Evelyn Kuwertz was born in Bad Aussee, Austria. She lives and works between Berlin and the southwest of France. Her approach brings together 2 major themes: the city as an urban reality and the image of man.
The images of the city become a primordial subject that she transforms into metaphors of time and the ephemeral. For almost twenty years, in the 1980s and 1990s, she produced a series of paintings on the city of West Berlin, which was then in the midst of reconstruction. A true testimony of her time, her works illustrate the major projects of these two decades: Potsdamer Platz (1992-1995), the reconstruction of the Esplanade, the Hotel Adlon, the Reichstag, the Berlin Mitte and the Neues Museum (1997-1999).
From the 2000s onwards, his interest also extended to other European cities, starting with Toulouse and continuing with Paris, Barcelona and Rome. These canvases are not only representative: she chooses to show her own perception of the places visited and gives a subjective view of her first impressions as a painter. Reality and imagination interpenetrate.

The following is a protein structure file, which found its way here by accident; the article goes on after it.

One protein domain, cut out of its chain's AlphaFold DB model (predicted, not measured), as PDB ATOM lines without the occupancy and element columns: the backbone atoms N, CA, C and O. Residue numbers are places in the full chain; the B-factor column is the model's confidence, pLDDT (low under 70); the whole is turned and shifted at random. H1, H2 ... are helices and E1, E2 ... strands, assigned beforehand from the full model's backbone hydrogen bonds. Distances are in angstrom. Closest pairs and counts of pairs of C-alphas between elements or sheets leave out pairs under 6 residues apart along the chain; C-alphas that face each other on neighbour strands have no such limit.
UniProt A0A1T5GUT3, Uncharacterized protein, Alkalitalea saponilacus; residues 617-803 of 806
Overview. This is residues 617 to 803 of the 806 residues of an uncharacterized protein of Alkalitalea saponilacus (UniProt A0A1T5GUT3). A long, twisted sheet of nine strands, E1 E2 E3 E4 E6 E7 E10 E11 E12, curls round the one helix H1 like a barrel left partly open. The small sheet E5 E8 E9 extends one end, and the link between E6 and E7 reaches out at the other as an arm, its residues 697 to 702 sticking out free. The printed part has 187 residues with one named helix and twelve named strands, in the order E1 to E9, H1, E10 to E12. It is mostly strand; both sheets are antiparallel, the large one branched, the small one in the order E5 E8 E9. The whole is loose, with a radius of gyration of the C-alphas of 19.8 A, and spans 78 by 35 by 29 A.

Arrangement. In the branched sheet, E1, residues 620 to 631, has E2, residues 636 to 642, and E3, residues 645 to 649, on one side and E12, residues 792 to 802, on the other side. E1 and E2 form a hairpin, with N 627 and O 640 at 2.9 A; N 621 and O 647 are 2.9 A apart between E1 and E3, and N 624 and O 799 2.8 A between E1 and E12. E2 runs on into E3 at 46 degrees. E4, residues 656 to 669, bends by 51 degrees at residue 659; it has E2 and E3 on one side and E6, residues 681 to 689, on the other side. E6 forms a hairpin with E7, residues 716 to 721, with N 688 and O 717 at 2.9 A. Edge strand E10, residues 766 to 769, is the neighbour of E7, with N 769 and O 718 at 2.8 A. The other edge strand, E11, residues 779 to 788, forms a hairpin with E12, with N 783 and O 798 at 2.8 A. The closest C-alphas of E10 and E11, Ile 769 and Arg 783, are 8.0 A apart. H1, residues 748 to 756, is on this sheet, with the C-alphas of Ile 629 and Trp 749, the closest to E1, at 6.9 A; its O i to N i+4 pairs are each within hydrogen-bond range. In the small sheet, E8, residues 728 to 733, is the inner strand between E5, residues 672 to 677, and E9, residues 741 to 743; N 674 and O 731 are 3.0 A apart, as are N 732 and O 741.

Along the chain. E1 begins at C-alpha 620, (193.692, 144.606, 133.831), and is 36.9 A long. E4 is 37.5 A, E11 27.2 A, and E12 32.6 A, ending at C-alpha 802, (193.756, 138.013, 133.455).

At the same time, Evelyn Kuwertz devotes part of her research to the movement of human figures. She works with dancers during the rehearsals of the Ballet du Sacre du printemps at the Opéra de Toulouse and "Caravaggio" at the Staatsballett in Berlin. The movements of the dancers merge with the movements of the brushes on the canvas.
Since 2004 she has been undertaking a series of "taken from life": characters drawn by a sketch of clothing that suggest a contemporary world. A series of paintings representing individuals moving in an urban field. These sequences of interlocking movements fill the canvas and contrast with superimposed backgrounds and fragments of urban architecture often in abyss. The composition and structure remain transparent and light while retaining a multitude of details.
Evelyn Kuwertz' works are exhibited in Germany (Berlin, Hamburg, Bonn), England (London) and France (Toulouse, Tarbes, Montauban, Cahor, Albi). Her paintings can be found in many private and public collections.